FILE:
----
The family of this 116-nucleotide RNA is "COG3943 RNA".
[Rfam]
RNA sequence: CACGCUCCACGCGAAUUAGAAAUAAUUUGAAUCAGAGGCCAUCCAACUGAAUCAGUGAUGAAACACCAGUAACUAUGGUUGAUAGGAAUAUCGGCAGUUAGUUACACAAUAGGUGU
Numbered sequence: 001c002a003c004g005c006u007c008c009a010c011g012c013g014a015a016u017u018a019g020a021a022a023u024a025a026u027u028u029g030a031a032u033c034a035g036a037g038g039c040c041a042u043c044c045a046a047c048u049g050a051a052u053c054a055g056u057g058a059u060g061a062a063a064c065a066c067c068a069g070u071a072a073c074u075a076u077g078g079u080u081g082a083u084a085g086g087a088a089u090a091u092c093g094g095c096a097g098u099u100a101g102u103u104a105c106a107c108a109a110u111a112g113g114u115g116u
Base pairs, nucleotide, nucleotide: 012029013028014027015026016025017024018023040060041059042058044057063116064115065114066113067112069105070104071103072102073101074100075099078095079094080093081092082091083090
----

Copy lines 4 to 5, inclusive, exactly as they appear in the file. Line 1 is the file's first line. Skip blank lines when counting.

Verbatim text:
Numbered sequence: 001c002a003c004g005c006u007c008c009a010c011g012c013g014a015a016u017u018a019g020a021a022a023u024a025a026u027u028u029g030a031a032u033c034a035g036a037g038g039c040c041a042u043c044c045a046a047c048u049g050a051a052u053c054a055g056u057g058a059u060g061a062a063a064c065a066c067c068a069g070u071a072a073c074u075a076u077g078g079u080u081g082a083u084a085g086g087a088a089u090a091u092c093g094g095c096a097g098u099u100a101g102u103u104a105c106a107c108a109a110u111a112g113g114u115g116u
Base pairs, nucleotide, nucleotide: 012029013028014027015026016025017024018023040060041059042058044057063116064115065114066113067112069105070104071103072102073101074100075099078095079094080093081092082091083090